“Music is a form of sensed continuity that can sometimes break through the most overpowering disconnections in our experience of time.” — Rabbi Lord Jonathan Sacks

When I was growing up in the former Soviet Union, the government placed great emphasis on memorizing Communist songs. From their early years, children were taught to sing the hymn of the USSR with pride. The goal was to overpower the music of our innate faith with the songs of Soviet propaganda.

Many years later, after my family immigrated to the United States in 1989, I realized the unwavering importance of lullabies on the development of a child.

The Rebbe explained (Purim 1973) that Jewish mothers have the beautiful custom to rock their children to sleep with the Jewish lullaby, “Torah is the most precious commodity.” The importance of our earliest childhood memories cannot be overestimated, for they form our character in conscious and subconscious ways. Mothers shape their children through the songs they sing at night.

I remember my grandmother singing an upbeat Yiddish song, then an unfamiliar language to me, as she put me to sleep late at night: Lomir aleh ineynem, “Let us all drink a glass of wine for the bride and groom…”

It was brave and dangerous to sing Jewish songs, for the Soviet Union made any religious expression punishable by law. Yet millions of Soviet Jews sang to their children. This music of the soul was one of the last things that remained after more than 70 years of communism.

Even when my grandmother was 95 with Alzheimer’s disease, as I whispered those words, she sang along.

As we sang together in her home in Philadelphia, the song brought tears to my eyes. My grandmother Zelda, orphaned by her mother’s death at the age of 2 and widowed at 35, withstood many difficulties in her lifetime. Born under the Communist oppression, starving throughout Stalin’s regime, and surviving World War II, she nevertheless continued to sing Yiddish lullabies in the dark nights of my childhood.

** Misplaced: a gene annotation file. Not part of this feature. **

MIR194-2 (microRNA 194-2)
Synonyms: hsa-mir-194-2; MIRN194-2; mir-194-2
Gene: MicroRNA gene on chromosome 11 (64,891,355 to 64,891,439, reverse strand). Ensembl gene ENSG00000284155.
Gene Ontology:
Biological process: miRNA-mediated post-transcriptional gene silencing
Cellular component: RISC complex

Friedrich Nietzsche famously said, “Those who were seen dancing were thought to be insane by those who could not hear the music.” Thousands of Soviet Jews refused to forget the song of their identity.

My grandmother (at the microscope) as a young doctor in the Soviet Union.
My grandmother (at the microscope) as a young doctor in the Soviet Union.

There is a particular Yiddish song that resonates with me. I didn’t know this song in my childhood. In 1989, after immigrating to the United States, I asked Rebbetzin Batsheva Shemtov to recommend a tape with Yiddish music and was mesmerized by this heartfelt melody. Oyfn pripetchik brent a fayerl, un in shtub is heys. Un der rebbe lernt kleyne kinderlekh, dem alef-beyz. “On the hearth, a fire burns, and in the house it is warm. And the rabbi is teaching little children the aleph bet.” It continues, with the refrain, “See children, remember dear ones, what you learn here, repeat and repeat yet again … Learn children, don’t be afraid, lucky is the one who has learned Torah.”

While it might be years too late for me to hear lullabies, I nevertheless decided to translate this song into the familiar Russian language of my childhood. As I set the Shabbat table on Friday night, I sing this song to myself and celebrate my return to my roots.

So many Jewish people today are not familiar with the “melody” of our heritage. The beautiful music of the Torah might seem foreign and irrelevant. And yet, the song radiates from the deepest part of our soul. Let’s add our voices to the lullaby of the Jewish chorus that transcends generations and millennia. Un der rebbe lernt kleyne kinderlekh dem alef-beyz. “And the rabbi is teaching little children the aleph bet.”

In memory of my grandmother Zelda Shur (July 24, 1924 - May 6, 2020). May the song of her life be united with the melody of Jewish destiny.